WASHINGTON — Former Defense Secretary William Cohen yesterday confirmed that aggressive Chinese fighter jocks have been buzzing U.S. aircraft for months, triggering a January complaint to Beijing officials.
Cohen’s statement, broadcast Thursday morning in a CNN interview, follows on the heels of WorldNetDaily’s report on Wednesday that Chinese pilots have been intercepting U.S. aircraft and testing ships in East Asia for the past year.
Meanwhile, a Pentagon spokesman says Congress was not informed of the provocations.
Did Cohen or any Pentagon brass brief Congress, including members of the Armed Services Committees, about the chronic buzzings?
“Not that I’m aware of, no,” deputy Pentagon press secretary Rear Adm. Craig Quigley told WorldNetDaily.
Congressional aides have told WND that the Clinton administration cut the GOP Congress out of the loop to avoid criticism of its pro-China policy. Former President Clinton viewed the communist power as a “strategic partner,” and not a threat.
Cohen said the Chinese fighter jets came “within a matter of feet of reconnaissance aircraft,” like the one forced to land in Hainan, China, Sunday after being bumped by a Chinese fighter jet over international waters.
He said they “imposed a danger,” prompting him to lodge a “very strong protest” with Chinese officials.
Asked why Congress wasn’t briefed if Cohen felt so strongly about the buzzings, Quigley, a Clinton holdover, said: “We don’t automatically pick up the phone and tell a member of Congress.”
Quigley says the protest came in the form of a demarche — a line of action, or countermove, in diplomatic relations. He says the State Department wrote the demarche at the request of Cohen and filed it with the Chinese Foreign Ministry.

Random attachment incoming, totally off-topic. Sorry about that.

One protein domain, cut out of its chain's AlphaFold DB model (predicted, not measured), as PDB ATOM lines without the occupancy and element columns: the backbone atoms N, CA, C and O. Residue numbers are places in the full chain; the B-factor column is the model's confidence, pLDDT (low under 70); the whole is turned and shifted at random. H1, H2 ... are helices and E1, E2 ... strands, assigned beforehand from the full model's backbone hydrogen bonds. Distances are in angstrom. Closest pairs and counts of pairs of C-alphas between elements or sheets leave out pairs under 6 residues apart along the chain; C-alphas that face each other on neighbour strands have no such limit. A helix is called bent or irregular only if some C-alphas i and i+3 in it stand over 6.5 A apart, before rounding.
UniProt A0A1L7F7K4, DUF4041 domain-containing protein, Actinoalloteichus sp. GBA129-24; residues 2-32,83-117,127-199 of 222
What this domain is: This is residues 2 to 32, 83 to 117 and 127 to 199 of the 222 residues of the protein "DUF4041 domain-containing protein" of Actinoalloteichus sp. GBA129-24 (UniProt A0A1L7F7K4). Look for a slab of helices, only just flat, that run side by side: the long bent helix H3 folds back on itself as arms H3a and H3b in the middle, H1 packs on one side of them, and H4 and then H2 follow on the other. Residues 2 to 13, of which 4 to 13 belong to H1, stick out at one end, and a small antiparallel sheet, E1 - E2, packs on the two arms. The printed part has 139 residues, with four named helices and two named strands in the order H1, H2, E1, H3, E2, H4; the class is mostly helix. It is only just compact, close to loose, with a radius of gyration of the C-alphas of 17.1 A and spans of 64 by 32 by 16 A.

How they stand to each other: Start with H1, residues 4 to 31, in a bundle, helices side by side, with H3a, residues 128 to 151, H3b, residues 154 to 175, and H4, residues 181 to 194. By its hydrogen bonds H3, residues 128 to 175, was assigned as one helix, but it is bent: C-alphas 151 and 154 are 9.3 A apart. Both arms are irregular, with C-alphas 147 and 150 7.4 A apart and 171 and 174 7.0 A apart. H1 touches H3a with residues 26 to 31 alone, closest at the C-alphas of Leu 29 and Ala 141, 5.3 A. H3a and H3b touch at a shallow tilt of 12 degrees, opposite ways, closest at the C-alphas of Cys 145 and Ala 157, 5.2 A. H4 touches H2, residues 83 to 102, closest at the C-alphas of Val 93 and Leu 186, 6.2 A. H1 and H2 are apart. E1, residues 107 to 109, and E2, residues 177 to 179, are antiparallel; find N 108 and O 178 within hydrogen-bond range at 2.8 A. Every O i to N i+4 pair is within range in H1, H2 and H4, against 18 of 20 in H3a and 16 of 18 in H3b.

“It was submitted to the foreign ministry in the form of a demarche from our State Department,” he said. “But the originator of the action was Secretary Cohen.”
A State Department spokesman, however, isn’t sure such a demarche went out.
“My understanding is the interceptor flights and acts of aggression were taken up in military discussions (between U.S. and Chinese officials) late last year at the working level,” said Dale Largent, a spokesman for the department’s East Asia bureau.
“That’s about all we have over here” concerning the issue, he added.
“I don’t know the exact route it took,” Quigley said of the protest. He also says he does not know when in January the demarche was sent to the foreign ministry.
Demarches are not public record, he added.
As WorldNetDaily reported, Navy and Air Force officials formally complained to political appointees in the Clinton administration, including the White House, about the Chinese buzzings in December of last year, after they got closer and closer to U.S. aircraft and ships in the region.
The buzzings first started in April 2000, sources say, but military personnel — sensitive to the White House’s pro-China policy — waited to complain.
Despite the December briefing, the Clinton administration withheld the information from Congress, sources say.
“The Clinton administration wanted to keep all this quiet, which they did,” a senior foreign-policy aide in the Senate said on the condition of anonymity. “They never told the Congress.”